To be dead. A contradiction in terms. Dead means not living anymore; to stop existing i.e. cease to be — ‘be’ — yet one ‘is’ dead. ‘Is’ dead.
It’s a counterintuitive statement, yet perfectly logical. Everything we see and do is a function of Being, including death, the dead, or any condition that refers to the end of life. The only way to describe a state of non-existence, in fact the only way to conjure it into awareness and communicate it and understand and make anything out of it, is to bring it into existence.
A paradox, and a very delicious one, especially when considering the notion of presence. All one sees and experiences, everything that makes up this world, exists, including its negatives.
There are many theories covering this issue. I’m not going to pretend I know them all, nor do I care for them. I have my own term for this condition: the Hamlet Avalanche. It matters not whether one is or isn’t, at least in terms of existence. Beyond a certain level, it’s all part of the same body. Like wings on a bird, they flap on either side. To be or not to be. All part of the same game, elements of intelligent awareness, of which negatives are major constituents, inhibitory as their properties and effects are.
Negative concepts are doozies, downright bummers. They can ruin everything, just like that, especially when they take over. They send life in a tailspin, resulting in free falls and crashes.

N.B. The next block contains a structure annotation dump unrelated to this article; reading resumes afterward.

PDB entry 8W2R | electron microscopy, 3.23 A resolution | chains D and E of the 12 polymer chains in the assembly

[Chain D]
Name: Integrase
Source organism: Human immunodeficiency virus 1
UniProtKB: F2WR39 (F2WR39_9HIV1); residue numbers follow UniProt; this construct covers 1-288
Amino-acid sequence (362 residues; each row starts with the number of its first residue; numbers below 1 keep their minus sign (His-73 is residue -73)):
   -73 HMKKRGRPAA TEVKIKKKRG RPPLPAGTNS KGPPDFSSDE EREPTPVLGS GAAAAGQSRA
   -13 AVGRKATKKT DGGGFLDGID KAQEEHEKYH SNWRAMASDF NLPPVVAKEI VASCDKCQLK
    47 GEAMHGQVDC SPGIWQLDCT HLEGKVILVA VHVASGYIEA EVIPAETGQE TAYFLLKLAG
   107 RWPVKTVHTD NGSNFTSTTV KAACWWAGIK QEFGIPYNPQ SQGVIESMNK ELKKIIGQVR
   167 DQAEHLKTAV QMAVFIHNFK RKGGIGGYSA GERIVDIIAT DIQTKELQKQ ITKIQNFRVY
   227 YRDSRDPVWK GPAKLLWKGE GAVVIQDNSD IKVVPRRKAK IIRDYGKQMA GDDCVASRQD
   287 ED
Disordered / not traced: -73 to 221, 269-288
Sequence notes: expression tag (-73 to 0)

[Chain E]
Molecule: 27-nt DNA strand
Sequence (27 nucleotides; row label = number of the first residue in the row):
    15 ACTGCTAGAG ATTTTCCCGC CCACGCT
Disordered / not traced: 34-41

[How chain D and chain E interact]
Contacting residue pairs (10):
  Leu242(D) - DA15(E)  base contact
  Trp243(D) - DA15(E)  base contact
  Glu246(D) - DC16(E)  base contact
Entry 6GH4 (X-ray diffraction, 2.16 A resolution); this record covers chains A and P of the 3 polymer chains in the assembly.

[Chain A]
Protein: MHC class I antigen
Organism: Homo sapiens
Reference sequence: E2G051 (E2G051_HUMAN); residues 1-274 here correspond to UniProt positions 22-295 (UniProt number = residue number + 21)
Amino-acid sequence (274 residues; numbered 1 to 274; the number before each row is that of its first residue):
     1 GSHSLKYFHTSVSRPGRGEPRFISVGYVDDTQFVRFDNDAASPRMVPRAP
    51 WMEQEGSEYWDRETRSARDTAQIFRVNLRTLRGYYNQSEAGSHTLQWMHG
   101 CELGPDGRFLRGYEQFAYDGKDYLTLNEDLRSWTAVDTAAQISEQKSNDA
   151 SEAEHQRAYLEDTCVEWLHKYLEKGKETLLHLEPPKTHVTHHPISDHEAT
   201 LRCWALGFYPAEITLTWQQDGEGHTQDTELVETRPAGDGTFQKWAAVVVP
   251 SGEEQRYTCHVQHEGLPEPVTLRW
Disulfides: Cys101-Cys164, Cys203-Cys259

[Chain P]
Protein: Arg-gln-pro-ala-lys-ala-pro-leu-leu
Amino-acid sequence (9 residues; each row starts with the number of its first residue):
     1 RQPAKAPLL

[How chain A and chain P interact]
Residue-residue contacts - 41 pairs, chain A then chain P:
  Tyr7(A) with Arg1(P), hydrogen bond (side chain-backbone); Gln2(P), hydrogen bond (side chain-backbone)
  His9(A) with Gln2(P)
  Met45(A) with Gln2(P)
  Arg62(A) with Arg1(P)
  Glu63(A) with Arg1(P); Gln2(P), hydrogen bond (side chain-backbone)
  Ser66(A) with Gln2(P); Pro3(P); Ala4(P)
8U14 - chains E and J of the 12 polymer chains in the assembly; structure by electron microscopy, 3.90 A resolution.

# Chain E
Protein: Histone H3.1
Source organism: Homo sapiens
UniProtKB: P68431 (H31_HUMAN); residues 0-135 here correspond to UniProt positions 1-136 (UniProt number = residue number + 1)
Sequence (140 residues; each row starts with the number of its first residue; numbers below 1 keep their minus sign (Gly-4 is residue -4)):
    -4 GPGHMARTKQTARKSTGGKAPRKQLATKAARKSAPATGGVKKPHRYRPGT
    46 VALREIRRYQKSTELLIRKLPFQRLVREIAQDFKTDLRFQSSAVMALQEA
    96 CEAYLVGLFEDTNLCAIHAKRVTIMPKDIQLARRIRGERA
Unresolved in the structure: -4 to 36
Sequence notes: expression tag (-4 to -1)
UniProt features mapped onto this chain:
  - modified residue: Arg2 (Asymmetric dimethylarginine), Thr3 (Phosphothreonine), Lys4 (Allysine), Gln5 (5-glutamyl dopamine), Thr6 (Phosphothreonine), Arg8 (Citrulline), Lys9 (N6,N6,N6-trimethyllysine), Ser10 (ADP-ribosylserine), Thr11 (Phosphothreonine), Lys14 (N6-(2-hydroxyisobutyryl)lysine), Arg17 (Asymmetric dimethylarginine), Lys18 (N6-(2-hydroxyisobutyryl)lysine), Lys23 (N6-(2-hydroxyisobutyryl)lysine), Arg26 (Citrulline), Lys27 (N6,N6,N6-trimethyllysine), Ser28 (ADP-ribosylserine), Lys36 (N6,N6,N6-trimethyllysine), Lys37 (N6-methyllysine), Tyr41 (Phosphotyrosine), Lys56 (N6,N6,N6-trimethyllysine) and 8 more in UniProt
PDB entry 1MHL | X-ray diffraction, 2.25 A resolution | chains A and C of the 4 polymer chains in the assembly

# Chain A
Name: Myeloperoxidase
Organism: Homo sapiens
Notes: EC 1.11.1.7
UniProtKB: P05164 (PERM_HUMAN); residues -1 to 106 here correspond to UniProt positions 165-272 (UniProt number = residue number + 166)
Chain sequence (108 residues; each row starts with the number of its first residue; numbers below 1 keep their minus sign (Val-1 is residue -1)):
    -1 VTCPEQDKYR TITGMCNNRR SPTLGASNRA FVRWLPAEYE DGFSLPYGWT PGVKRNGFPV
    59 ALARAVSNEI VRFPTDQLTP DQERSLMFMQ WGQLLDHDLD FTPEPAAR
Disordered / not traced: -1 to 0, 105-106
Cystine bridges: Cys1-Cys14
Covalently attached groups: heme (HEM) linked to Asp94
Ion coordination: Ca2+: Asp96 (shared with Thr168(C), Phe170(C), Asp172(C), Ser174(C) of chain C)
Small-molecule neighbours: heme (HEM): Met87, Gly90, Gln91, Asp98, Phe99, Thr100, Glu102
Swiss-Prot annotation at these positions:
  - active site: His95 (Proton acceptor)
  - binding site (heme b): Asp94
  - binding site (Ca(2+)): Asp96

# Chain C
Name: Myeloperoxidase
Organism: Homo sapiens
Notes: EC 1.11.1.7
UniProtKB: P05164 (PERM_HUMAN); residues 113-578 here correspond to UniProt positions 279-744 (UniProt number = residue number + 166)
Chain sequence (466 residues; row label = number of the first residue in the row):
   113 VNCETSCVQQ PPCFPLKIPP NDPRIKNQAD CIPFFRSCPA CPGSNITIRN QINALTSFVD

And yet, despite their negative impact, they can never escape the horizon of life, intangible as some of them may be. They affirm it rather than cancel it out. They’re part of everything, just another extremity of this world’s body, playing their role in the grand scheme of things.
Like the shadow to a body, they’re proof indelible of the matter out of whose form they have arisen.
Negatives are usually created by taking a positive and bringing into existence the notion of its opposite, or the absence of the positive itself. We are bad when good is absent. We are enslaved when the freedom to do as we choose is not available to us.
We are dead when we are not alive, when life has ceased.
Yet we always ‘are’ dead, a paradoxical statement that introduces the notion of non-existence in terms of, that’s right, existence.
Consider it life’s ongoing triumph. Time’s greatest achievement.
Intrigued? Watch this space for more.
From the collection of writings EON: THE ANGRY COMING OF AGE